In the Kitchen Tonight…Mary Todd Lincoln’s White Cake

We wanted to do something special tonight in the kitchen to honor and remember the wedding anniversary of Abraham and Mary Lincoln who were unitedin marriage on November 4, 1842.  

I have read ALOT of books about the lives of both Abraham and Mary Lincoln and what has always seem to peak my interest about these two is how they both came from such diverse backgrounds – she grew up with servants and living in a beautiful home in Lexington, Kentucky while he was born in a log cabin in the backwoods of Kentucky.  Somehow they simply found one another and with the trials and tribulations of courtship (their previous engagement was broken off and her family was not thrilled about her marrying someone “beneath” her) they decided that in the end, they simply wanted to be together.  

Mary Lincoln made a white cake for Abraham Lincoln while they were courting and it was one of his favorites after they were married. So, with yesterday being their wedding anniversary, I felt it was very fitting to make something that was dear to both of their hearts (and their taste buds!)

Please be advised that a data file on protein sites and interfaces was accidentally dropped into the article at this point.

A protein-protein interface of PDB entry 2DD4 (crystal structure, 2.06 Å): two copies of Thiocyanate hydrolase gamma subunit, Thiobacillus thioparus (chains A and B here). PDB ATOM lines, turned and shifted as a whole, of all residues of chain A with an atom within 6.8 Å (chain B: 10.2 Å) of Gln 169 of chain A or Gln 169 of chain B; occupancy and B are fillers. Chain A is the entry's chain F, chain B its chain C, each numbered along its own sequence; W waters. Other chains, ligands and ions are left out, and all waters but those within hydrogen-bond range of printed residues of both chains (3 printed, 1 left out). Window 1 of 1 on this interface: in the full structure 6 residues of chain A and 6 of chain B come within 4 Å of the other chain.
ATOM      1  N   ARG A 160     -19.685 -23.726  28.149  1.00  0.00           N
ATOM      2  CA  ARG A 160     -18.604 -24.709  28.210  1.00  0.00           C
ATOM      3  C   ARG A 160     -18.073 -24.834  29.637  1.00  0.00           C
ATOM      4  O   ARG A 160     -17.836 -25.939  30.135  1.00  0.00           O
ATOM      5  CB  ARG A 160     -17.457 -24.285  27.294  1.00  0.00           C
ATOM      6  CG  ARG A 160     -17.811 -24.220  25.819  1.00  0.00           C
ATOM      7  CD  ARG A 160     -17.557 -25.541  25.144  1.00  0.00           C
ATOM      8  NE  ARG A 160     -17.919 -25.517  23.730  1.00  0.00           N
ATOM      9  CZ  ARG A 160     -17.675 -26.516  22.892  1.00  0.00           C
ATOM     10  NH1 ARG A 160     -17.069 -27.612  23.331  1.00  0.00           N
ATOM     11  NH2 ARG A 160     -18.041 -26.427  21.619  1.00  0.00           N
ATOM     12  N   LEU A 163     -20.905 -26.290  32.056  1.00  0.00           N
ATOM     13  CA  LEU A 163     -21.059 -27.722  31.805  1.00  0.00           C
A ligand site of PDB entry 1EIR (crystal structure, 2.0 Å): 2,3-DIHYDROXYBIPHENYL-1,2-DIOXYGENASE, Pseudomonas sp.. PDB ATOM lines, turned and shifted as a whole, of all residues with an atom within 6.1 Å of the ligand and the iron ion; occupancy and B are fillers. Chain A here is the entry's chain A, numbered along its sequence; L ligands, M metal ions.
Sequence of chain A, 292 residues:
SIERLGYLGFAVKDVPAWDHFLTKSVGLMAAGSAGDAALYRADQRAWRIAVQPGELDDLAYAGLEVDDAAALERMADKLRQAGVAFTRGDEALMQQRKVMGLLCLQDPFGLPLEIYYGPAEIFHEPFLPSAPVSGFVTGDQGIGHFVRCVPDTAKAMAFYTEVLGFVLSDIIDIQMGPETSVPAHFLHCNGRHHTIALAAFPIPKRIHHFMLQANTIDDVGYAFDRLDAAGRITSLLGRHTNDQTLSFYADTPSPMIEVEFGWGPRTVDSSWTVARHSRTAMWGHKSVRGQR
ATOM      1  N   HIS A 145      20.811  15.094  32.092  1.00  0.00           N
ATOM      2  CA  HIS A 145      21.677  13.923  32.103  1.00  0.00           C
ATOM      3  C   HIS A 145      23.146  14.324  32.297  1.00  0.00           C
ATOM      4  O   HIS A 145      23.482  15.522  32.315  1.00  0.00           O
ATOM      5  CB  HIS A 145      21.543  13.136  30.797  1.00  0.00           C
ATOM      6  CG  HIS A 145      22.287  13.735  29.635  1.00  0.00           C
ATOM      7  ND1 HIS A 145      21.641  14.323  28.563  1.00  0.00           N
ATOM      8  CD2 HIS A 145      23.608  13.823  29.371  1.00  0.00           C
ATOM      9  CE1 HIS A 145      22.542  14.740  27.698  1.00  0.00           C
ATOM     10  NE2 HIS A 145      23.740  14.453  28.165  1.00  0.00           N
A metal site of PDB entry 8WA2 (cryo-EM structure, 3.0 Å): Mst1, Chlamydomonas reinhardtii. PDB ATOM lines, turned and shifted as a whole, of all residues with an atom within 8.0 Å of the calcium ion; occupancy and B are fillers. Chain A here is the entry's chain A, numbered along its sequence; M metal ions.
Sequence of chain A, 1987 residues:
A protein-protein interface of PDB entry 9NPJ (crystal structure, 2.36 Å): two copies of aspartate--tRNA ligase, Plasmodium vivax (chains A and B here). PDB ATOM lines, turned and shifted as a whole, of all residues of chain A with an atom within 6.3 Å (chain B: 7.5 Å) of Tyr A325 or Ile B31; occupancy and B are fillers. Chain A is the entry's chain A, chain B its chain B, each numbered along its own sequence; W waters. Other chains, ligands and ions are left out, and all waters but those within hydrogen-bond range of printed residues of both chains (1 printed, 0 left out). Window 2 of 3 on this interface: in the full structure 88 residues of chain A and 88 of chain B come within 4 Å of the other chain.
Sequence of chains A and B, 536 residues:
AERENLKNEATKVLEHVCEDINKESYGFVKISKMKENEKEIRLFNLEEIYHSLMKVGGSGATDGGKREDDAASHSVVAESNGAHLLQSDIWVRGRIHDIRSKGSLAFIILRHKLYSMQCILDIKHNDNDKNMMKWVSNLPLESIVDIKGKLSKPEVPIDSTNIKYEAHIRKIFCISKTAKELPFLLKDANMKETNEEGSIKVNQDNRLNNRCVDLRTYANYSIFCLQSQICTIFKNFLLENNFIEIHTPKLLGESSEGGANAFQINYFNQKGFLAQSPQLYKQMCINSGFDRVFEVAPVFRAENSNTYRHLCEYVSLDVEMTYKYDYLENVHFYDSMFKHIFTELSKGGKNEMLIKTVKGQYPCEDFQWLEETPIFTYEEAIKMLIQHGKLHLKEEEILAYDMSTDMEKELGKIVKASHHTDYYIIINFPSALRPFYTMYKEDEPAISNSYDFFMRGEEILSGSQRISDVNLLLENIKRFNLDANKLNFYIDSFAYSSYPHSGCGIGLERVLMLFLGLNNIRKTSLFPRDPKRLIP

The recipe that I used was from the book, Lincoln’s Table, by Donna D. McCreary and was adapted by Janice Cooke Newman. 

Mary Todd Lincoln’s White Cake 

Ingredients:

  • 1 Cup blanched almonds, chopped in a food processor until they resemble a coarse flour

  • 1 Cup butter

  • 2 Cups sugar

  • 3 Cups flour

  • 3 teaspoons baking powder

  • 1 Cup milk

  • 6 egg whites

  • 1 teaspoon vanilla extract

  • confectionary sugar

Directions:

  • Preheat oven to 350 degrees. Grease and flour a bundt cake pan.

  • Cream butter and sugar.  Sift flour and baking powder 3 times. Add to creamed butter and sugar, alternating with milk.  Stir in almonds and beat well.

  • Beat egg whites until stiff and fold into the batter.  Stir in vanilla extract.

  • Pour into prepared pan and and bake for 1 hour, or until a toothpick inserted comes out clean.  Turn out on a wire rack and cool.  When cool, sift confectionary sugar over top.

  • A basic white frosting sprinkled with almonds was also popular.

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